She shook her head. "Jac would go after them." Her voice shook. "He'd kick my ass if I just sat at home like a blubbering fool while humans have our brother."
"Lex, you need —" Raphael began.
Lexine caught Bryce's scent and ran after it.
"That's no way to treat a little kid."
The moment Jett emerged from the woods and spoke, the two humans whirled, the captive demon child locked in the arms of the brawny, taller member of the kidnapping duo. The giant man clutched his prisoner's throat and backed toward the car parked along the muddy, puddle-ridden logging road. His partner covered his retreat, aiming a semiautomatic handgun at Jett.
Though the rain had stopped, water dripped from the canopy of the old-growth forest, the only sound aside from the boy's muffled protests. The faint mix of scents on the breeze indicated that Sanctuary's Guardians were catching up, but still had a lot of ground to cover. The humans would escape in the vehicle if Jett didn't intervene, but he hesitated.
Demons were a malevolent, disgusting species. Violent beings who took pleasure in others' misery.
Or so his captors had raised him to believe.
In the eleven months Jett had been studying the colony from the shelter of the forest, he'd seen nothing to suggest anything he'd been taught about demons was true.
Not one damned thing.
This child didn't deserve anything the humans had in mind.
The little boy wriggled and kicked, his arms secured behind his back. A band of metal wrapped around his head and covered his mouth, preventing him from biting. Far too young to ignite demon fire on his skin, he stood no chance against the two men. Even if he could ignite demon fire, which was itself harmless to demons' skin, he'd seriously burn himself with the molten metal.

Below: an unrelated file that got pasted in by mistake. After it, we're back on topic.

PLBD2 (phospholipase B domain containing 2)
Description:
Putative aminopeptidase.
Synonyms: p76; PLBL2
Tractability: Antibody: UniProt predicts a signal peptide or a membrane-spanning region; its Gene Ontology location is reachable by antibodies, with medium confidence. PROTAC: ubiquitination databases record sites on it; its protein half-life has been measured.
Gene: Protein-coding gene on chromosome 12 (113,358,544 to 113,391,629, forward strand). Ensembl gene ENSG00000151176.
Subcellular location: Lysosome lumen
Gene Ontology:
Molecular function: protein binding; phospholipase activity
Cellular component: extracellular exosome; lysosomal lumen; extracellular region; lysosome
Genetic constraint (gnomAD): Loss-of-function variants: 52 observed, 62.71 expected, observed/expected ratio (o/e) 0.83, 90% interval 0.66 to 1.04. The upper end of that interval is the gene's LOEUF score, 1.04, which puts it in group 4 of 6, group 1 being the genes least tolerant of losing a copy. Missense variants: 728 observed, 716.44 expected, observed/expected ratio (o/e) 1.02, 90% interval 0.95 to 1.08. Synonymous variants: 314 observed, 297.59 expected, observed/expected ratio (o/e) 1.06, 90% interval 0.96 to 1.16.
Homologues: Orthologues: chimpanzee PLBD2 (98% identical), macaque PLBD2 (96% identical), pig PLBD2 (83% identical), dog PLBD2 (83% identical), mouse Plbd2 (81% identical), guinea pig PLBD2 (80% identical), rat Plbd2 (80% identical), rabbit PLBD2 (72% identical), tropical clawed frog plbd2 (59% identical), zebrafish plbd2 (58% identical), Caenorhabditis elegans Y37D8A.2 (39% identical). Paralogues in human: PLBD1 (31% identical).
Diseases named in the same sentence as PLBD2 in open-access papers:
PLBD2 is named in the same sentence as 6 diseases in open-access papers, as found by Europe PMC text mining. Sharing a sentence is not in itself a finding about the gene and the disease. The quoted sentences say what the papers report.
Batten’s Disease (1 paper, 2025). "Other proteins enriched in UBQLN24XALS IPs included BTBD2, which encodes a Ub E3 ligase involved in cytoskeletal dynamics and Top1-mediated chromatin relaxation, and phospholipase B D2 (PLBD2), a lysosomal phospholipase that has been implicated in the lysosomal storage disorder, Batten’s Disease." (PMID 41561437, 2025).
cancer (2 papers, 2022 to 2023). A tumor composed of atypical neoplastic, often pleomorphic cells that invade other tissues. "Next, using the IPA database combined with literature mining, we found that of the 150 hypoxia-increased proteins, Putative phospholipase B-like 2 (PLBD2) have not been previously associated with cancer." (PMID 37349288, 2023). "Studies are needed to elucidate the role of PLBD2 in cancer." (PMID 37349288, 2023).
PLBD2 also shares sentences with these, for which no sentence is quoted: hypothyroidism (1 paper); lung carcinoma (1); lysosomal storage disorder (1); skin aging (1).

The kidnappers' plain clothes and unmarked vehicle gave nothing away, but the scent that came from the SUV when the human opened the door identified the kidnappers better than a photo identification card. The interior reeked of rubbing alcohol, formalin, rubber gloves, and a myriad of other chemical odors — the stench of the despicable research facility that had been Jett's prison for thirteen years of his childhood.
He'd be damned if he stood by and allowed these criminals to escape with another innocent child. Jett hissed, baring his fangs.
Had Jett been taken from the colony in the same manner as this? He'd been so young. He remembered nothing.